A pair of in-depth articles on Harrisburg's PennLive.com this week offer a detailed account of how the coronavirus pandemic has played out so far in Lancaster County and Lebanon County, respectively.
They are part of an ambitious series, "Coronavirus in Pa."
The article on Lancaster County suggests there was cause to fear a "catastrophic impact" from coronavirus here, because the county has multiple large demographic groups with higher-than-average risk: Senior citizens, Latinos with limited English and limited access to health care, and the state's largest population of Amish.
However, notwithstanding a brutal wave of nursing home deaths this spring that claimed more than 200 lives, PennLive reports that Lancaster County has been able to get out ahead of the virus, driving case numbers down and keeping them stable.
The report cites a couple of factors that helped: The county's major players collaborated effectively; and the county was large enough to receive direct access to its federal CARES Act aid, allowing it to move more quickly and independently than counties that received funds through the state.
Nonprofits were a big part of the effort. The piece cites examples such as SACA, the Spanish American Civic Association, which scaled up its meal service and pivoted to grab-n-go delivery; and the Lancaster Health Center, which got out in front on testing and tracing and made strenuous efforts, including investments in telemedicine, to ensure marginalized individuals would have access to care.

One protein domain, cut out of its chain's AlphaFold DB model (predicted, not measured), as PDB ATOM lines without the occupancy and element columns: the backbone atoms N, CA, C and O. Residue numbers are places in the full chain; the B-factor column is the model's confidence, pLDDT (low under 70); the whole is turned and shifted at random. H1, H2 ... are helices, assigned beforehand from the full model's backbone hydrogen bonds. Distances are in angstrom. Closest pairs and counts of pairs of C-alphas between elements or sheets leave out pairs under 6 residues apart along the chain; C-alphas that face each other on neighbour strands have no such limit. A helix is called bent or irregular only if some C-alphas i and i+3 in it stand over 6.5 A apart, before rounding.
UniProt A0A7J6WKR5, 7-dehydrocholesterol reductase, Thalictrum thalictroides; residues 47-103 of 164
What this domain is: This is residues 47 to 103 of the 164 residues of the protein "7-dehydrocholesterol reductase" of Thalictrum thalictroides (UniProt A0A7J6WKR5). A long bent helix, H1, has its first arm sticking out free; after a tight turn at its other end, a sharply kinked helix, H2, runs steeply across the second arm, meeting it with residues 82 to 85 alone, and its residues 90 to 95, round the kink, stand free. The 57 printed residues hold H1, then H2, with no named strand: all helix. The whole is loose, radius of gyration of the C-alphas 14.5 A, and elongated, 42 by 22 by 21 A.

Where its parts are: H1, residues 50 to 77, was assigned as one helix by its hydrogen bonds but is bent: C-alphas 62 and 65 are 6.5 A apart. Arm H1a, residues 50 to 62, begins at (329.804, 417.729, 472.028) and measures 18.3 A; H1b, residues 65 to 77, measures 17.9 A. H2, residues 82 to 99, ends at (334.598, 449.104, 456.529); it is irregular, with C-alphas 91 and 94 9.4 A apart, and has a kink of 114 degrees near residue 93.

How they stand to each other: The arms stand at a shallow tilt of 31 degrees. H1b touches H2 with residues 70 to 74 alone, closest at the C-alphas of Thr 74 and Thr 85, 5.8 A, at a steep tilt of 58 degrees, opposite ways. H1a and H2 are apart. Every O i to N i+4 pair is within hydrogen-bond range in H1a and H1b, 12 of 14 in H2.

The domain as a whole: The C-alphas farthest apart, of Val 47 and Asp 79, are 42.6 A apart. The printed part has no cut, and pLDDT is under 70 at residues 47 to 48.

In Lebanon County, by contrast, everything about the coronavirus response revolves around one thing: The county's feud with Gov. Tom Wolf's administration.
After the county commissioners voted to enter the state's "green" recovery phase ahead of schedule, Wolf's team withheld nearly $13 million in funding.
(The money was subsequently released following a negotiated legal settlement.)
Legal questions that arose that remain unsettled: Did Wolf exceed his authority? Does language in the settlement prohibiting either side from "disparaging" it or each other inappropriately curb elected officials' free-speech rights and duties?
The episode clearly continues to rankle. The county's two Republican commissioners tell PennLive that local businesses desperately needed to see light at the end of the tunnel and that they considered their vote symbolic. A state spokesman insists the administration acted appropriately.
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